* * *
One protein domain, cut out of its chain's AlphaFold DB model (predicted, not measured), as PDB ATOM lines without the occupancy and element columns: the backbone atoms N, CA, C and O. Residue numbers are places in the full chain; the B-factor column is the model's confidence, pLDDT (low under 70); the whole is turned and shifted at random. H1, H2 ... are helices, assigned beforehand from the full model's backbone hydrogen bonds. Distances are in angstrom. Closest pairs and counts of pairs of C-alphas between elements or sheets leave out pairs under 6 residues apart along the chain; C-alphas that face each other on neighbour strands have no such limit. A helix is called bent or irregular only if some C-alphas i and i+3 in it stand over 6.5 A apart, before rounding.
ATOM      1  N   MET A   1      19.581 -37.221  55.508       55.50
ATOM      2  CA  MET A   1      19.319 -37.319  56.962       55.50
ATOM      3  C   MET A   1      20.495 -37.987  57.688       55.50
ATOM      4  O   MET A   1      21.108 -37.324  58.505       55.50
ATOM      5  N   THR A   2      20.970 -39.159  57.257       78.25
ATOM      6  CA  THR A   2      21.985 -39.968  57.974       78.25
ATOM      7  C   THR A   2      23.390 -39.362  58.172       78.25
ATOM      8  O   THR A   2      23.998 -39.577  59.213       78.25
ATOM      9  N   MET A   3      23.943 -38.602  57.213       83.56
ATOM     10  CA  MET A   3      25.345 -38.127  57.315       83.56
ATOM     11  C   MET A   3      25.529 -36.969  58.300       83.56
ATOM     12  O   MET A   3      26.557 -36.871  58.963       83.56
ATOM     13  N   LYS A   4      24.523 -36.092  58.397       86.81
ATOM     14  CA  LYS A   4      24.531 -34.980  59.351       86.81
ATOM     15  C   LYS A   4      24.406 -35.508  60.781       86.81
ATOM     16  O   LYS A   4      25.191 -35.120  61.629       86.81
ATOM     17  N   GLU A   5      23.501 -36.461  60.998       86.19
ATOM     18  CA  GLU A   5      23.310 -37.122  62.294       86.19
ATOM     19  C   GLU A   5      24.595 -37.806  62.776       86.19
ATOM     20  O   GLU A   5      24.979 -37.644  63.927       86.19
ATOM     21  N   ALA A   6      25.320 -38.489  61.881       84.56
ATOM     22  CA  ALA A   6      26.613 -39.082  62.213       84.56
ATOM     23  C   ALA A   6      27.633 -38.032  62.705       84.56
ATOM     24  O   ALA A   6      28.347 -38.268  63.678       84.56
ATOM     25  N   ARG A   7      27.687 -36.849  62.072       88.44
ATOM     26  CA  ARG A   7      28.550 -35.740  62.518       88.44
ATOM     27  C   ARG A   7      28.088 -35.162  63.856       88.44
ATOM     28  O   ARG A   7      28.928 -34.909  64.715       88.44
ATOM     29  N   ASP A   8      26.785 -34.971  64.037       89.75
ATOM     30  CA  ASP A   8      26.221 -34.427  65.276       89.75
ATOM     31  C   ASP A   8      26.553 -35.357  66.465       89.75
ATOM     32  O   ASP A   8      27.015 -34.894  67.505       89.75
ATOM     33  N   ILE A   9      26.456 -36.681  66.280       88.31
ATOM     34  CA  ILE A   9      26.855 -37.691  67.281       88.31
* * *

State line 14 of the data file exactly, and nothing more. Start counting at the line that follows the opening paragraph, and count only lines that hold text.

ATOM     14  CA  LYS A   4      24.531 -34.980  59.351       86.81